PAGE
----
I… forgive Helvetica?
Posted in design,random by Mark on the November 8th, 2007

I’ll start off with an apology to my friends who aren’t designers who just skim scrapbook for my doodles, sketches and random pretty things – sorry but this is about a typeface.

So why am I muttering about Helvetica? Well I like many people who either couldn’t be bothered to see it, or plain had no intention to watch a movie devoted to Helvetica, the very idea of which seemed a little bit like attending a lecture on the joys of beige paint (an analogy the film itself makes at one point) did manage to catch the shortened edition aired on BBC1 the other day. And it was most interesting to me (I’m as surprised as you) because it was informative and even handed. It wasn’t anything incredibly special, was a decent quality documentary at the end of the day, the key point being that it was – gasp – about a font.

I’ve often been involved in silly arguments with other designers about the use of Helvetica, me pretty much always being against its use, always preferring something more emotive, artistic, striking – less common.

And that’s been my view for ages really, I’ve recently experimented using it strikingly and do quite like the fact I can make design with the almighty font that looks just as professional as everyone else… In fact it looked just like every other bit of Swiss-homage masturbatory Helvetica design out there. It was nice to do, but it left me pretty cold. I’d probably enjoy taking some time out to do something with Helvetica which actually interested me for personal kicks; certainly Si Scott’s work on Orange granted him license to bring Helvetica to life in a new light.

So that’s my recent experience with Helvetica, I generally shun it out of habit. What have I been told before about it, well lots of things, that you can’t go wrong with Helvetica (what’s the fun in a typeface if there’s no risk of it not working in every situation?), that its strength is its neutrality, that it’s like air, that it’s pure communication – the heart of design, message transmitted, received acknowledged without making you feel you need to be *** insert demographic here *** to get the message. Purest generic elegant messaging. Which to me, doesn’t sound particularly very fun. Which is just where a difference of opinion lies.

It’s not that I feel designers need to use hundreds of fonts, I have lots, but probably only use a small handful a great deal, and I have a fondness for serifs anyway. So why do I forgive it?

Hmm I suppose the film showed every designer is a product of the time and upbringing, their personal tastes are going to differ, the old giants still worship Helvetica for its no nonsense clean and precise design, as a backlash against the frivolous emotional script affairs of the 50s – encapsulating no-nonsense, honest design cutting through that woolly touchy feely look. Some designers of the 70s associated it with corporate culture and supporting “the man” I suppose, and all that was followed by a pretty intense backlash against clean and precise design. And lots of designers I’ve learnt from directly, are of a culture after that, where they went back to the basics, and saw the appeal of the cleanliness and strictness and structure.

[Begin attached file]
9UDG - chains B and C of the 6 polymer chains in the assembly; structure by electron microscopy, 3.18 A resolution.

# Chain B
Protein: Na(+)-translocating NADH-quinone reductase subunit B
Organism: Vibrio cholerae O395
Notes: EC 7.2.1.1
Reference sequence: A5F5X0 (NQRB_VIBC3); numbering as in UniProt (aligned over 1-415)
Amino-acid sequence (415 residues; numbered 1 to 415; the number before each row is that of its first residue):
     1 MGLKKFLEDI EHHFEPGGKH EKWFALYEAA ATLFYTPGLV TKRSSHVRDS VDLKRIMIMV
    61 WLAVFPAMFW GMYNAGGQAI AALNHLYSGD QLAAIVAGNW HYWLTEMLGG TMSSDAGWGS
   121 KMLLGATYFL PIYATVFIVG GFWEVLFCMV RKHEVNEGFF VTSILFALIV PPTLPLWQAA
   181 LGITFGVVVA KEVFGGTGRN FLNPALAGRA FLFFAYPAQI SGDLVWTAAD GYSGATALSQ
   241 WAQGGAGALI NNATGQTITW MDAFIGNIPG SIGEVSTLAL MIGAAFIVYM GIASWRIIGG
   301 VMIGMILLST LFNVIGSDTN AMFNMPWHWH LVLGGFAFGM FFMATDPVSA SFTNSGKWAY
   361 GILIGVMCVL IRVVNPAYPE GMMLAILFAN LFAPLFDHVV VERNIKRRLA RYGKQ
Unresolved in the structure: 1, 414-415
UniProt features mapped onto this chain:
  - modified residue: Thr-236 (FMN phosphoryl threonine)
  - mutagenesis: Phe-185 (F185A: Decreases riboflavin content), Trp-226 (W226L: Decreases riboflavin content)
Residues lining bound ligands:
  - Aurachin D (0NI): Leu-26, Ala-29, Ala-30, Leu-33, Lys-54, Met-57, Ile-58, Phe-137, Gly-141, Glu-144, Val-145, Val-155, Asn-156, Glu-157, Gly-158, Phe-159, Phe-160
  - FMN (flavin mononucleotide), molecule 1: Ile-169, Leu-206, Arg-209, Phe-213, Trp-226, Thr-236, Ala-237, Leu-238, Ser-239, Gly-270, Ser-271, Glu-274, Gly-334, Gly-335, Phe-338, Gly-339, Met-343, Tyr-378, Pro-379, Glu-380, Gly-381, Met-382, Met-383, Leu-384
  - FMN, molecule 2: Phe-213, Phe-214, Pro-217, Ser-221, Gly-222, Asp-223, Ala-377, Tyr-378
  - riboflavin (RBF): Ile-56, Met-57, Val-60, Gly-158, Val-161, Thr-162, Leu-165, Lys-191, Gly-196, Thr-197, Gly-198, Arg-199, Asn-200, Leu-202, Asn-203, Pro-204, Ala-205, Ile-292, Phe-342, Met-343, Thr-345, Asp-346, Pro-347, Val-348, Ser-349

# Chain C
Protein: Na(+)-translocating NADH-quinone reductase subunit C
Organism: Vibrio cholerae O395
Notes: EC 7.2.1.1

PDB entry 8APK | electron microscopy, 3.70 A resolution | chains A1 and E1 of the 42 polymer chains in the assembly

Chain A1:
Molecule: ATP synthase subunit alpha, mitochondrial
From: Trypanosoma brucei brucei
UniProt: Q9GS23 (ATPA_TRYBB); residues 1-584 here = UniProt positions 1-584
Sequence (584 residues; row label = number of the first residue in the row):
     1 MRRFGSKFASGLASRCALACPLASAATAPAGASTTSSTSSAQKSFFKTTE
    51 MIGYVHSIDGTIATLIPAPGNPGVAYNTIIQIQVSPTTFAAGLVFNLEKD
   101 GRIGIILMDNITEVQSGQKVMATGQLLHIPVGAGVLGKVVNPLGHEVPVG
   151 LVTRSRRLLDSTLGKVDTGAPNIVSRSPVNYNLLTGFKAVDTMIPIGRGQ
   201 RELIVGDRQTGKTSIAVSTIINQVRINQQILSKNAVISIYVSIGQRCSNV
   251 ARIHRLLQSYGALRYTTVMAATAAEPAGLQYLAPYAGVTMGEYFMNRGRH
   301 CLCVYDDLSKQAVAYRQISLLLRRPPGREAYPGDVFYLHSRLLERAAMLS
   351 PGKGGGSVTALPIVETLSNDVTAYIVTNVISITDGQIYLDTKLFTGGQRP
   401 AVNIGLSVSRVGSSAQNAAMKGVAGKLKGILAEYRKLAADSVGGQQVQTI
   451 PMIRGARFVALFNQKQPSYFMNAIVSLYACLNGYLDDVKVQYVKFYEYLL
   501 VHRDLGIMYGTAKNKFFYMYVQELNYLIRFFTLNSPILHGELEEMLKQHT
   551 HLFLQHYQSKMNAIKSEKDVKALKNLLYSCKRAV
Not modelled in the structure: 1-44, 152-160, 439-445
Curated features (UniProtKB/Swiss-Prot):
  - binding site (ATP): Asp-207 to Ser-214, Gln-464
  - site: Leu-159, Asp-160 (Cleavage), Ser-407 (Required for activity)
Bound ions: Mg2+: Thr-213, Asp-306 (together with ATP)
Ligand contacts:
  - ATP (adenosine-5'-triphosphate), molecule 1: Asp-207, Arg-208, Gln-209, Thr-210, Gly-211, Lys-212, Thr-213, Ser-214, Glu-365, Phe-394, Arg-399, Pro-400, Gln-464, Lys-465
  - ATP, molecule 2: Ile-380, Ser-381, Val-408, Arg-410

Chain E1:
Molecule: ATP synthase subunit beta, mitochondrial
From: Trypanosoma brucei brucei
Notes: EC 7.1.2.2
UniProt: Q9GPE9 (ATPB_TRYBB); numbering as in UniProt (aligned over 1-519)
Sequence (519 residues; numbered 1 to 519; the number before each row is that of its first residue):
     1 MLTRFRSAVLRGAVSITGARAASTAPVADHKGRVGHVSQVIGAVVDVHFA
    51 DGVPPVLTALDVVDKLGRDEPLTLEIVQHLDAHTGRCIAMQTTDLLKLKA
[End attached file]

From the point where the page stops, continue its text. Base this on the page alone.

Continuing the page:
Not really sure where I fit in that mix, I agree with the basics, that type should be more often than not, be very easily legible, have room to breathe, and be appropriate for the message – to sound very like a portion of an opening paragraph of any number of design agencies.

Beyond that? I doubt I’ll shun Helvetica any less, it’s still simply too commonplace, and there are perfectly competent alternatives for neutral and legible. But I forgive it now, because I feel sorry for it slightly (compassion for a font, hmm yes I am this weird), it’s a runaway success story, meticulously crafted, gone from idealistic no nonsense honesty to background noise. Being trotted out to meet several criteria with ease.

Before the movie’s official release some time ago, there were I love Helvetica and I hate Helvetica badges made, and I obviously wanted some of the I hate Helvetica ones, and a lot was made of the Marmite love/hate feel it generated amongst designers. But on seeing the documentary, I don’t hate it anymore. I don’t love it either.

Helvetica badges

You can’t necessarily go wrong with Helvetica, it is its own worst enemy, and that’s why I forgive it.

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